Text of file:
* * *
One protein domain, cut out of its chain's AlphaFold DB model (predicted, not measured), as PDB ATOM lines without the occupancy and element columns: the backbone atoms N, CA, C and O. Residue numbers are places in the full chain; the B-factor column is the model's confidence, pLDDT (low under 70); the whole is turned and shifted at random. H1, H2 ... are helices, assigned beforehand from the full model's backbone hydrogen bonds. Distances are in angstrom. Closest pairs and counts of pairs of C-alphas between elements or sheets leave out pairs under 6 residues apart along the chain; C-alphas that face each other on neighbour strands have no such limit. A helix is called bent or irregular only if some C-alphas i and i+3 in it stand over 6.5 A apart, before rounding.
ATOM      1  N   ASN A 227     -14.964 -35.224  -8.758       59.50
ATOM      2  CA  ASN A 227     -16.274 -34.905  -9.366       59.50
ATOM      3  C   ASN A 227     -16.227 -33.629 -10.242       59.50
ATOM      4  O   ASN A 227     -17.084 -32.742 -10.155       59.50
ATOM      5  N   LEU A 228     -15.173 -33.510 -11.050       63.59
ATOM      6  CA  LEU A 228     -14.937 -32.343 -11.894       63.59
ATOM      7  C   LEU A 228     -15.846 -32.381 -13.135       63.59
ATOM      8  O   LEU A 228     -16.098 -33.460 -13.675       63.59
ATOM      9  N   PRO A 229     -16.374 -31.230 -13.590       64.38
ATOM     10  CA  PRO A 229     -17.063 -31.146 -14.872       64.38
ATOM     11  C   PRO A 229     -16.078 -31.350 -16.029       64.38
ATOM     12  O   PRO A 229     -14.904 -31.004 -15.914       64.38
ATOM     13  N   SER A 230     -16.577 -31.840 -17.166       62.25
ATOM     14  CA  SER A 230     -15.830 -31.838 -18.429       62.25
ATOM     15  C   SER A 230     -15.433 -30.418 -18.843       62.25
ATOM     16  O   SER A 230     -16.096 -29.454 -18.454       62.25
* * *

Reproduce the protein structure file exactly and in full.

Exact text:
One protein domain, cut out of its chain's AlphaFold DB model (predicted, not measured), as PDB ATOM lines without the occupancy and element columns: the backbone atoms N, CA, C and O. Residue numbers are places in the full chain; the B-factor column is the model's confidence, pLDDT (low under 70); the whole is turned and shifted at random. H1, H2 ... are helices, assigned beforehand from the full model's backbone hydrogen bonds. Distances are in angstrom. Closest pairs and counts of pairs of C-alphas between elements or sheets leave out pairs under 6 residues apart along the chain; C-alphas that face each other on neighbour strands have no such limit. A helix is called bent or irregular only if some C-alphas i and i+3 in it stand over 6.5 A apart, before rounding.
ATOM      1  N   ASN A 227     -14.964 -35.224  -8.758       59.50
ATOM      2  CA  ASN A 227     -16.274 -34.905  -9.366       59.50
ATOM      3  C   ASN A 227     -16.227 -33.629 -10.242       59.50
ATOM      4  O   ASN A 227     -17.084 -32.742 -10.155       59.50
ATOM      5  N   LEU A 228     -15.173 -33.510 -11.050       63.59
ATOM      6  CA  LEU A 228     -14.937 -32.343 -11.894       63.59
ATOM      7  C   LEU A 228     -15.846 -32.381 -13.135       63.59
ATOM      8  O   LEU A 228     -16.098 -33.460 -13.675       63.59
ATOM      9  N   PRO A 229     -16.374 -31.230 -13.590       64.38
ATOM     10  CA  PRO A 229     -17.063 -31.146 -14.872       64.38
ATOM     11  C   PRO A 229     -16.078 -31.350 -16.029       64.38
ATOM     12  O   PRO A 229     -14.904 -31.004 -15.914       64.38
ATOM     13  N   SER A 230     -16.577 -31.840 -17.166       62.25
ATOM     14  CA  SER A 230     -15.830 -31.838 -18.429       62.25
ATOM     15  C   SER A 230     -15.433 -30.418 -18.843       62.25
ATOM     16  O   SER A 230     -16.096 -29.454 -18.454       62.25